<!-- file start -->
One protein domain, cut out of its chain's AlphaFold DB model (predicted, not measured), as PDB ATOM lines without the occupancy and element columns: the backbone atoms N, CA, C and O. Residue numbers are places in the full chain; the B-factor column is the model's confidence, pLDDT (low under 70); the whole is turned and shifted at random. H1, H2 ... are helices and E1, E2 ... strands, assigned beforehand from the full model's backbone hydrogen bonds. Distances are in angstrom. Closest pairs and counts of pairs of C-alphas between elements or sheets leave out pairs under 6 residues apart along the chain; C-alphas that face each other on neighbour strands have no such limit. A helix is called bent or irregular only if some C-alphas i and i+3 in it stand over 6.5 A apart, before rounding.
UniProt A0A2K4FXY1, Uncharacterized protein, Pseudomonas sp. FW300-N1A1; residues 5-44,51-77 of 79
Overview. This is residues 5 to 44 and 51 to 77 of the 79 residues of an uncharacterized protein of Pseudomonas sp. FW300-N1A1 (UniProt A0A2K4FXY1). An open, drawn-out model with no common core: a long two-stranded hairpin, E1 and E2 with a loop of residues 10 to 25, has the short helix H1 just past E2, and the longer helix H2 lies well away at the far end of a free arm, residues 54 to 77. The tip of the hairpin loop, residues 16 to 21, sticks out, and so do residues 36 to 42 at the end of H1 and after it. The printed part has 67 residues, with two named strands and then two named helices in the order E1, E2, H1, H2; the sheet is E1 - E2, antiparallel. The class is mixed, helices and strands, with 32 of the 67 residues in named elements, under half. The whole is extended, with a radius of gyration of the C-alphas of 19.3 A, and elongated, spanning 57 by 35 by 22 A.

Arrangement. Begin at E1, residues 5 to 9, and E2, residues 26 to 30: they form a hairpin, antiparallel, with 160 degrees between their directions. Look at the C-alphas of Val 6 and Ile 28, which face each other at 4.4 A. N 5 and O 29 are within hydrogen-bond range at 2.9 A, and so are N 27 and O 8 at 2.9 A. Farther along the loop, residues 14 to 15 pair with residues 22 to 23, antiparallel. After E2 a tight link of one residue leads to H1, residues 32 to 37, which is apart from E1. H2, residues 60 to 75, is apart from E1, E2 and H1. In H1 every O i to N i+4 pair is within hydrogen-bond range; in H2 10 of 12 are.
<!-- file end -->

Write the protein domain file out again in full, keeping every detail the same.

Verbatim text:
One protein domain, cut out of its chain's AlphaFold DB model (predicted, not measured), as PDB ATOM lines without the occupancy and element columns: the backbone atoms N, CA, C and O. Residue numbers are places in the full chain; the B-factor column is the model's confidence, pLDDT (low under 70); the whole is turned and shifted at random. H1, H2 ... are helices and E1, E2 ... strands, assigned beforehand from the full model's backbone hydrogen bonds. Distances are in angstrom. Closest pairs and counts of pairs of C-alphas between elements or sheets leave out pairs under 6 residues apart along the chain; C-alphas that face each other on neighbour strands have no such limit. A helix is called bent or irregular only if some C-alphas i and i+3 in it stand over 6.5 A apart, before rounding.
UniProt A0A2K4FXY1, Uncharacterized protein, Pseudomonas sp. FW300-N1A1; residues 5-44,51-77 of 79
Overview. This is residues 5 to 44 and 51 to 77 of the 79 residues of an uncharacterized protein of Pseudomonas sp. FW300-N1A1 (UniProt A0A2K4FXY1). An open, drawn-out model with no common core: a long two-stranded hairpin, E1 and E2 with a loop of residues 10 to 25, has the short helix H1 just past E2, and the longer helix H2 lies well away at the far end of a free arm, residues 54 to 77. The tip of the hairpin loop, residues 16 to 21, sticks out, and so do residues 36 to 42 at the end of H1 and after it. The printed part has 67 residues, with two named strands and then two named helices in the order E1, E2, H1, H2; the sheet is E1 - E2, antiparallel. The class is mixed, helices and strands, with 32 of the 67 residues in named elements, under half. The whole is extended, with a radius of gyration of the C-alphas of 19.3 A, and elongated, spanning 57 by 35 by 22 A.

Arrangement. Begin at E1, residues 5 to 9, and E2, residues 26 to 30: they form a hairpin, antiparallel, with 160 degrees between their directions. Look at the C-alphas of Val 6 and Ile 28, which face each other at 4.4 A. N 5 and O 29 are within hydrogen-bond range at 2.9 A, and so are N 27 and O 8 at 2.9 A. Farther along the loop, residues 14 to 15 pair with residues 22 to 23, antiparallel. After E2 a tight link of one residue leads to H1, residues 32 to 37, which is apart from E1. H2, residues 60 to 75, is apart from E1, E2 and H1. In H1 every O i to N i+4 pair is within hydrogen-bond range; in H2 10 of 12 are.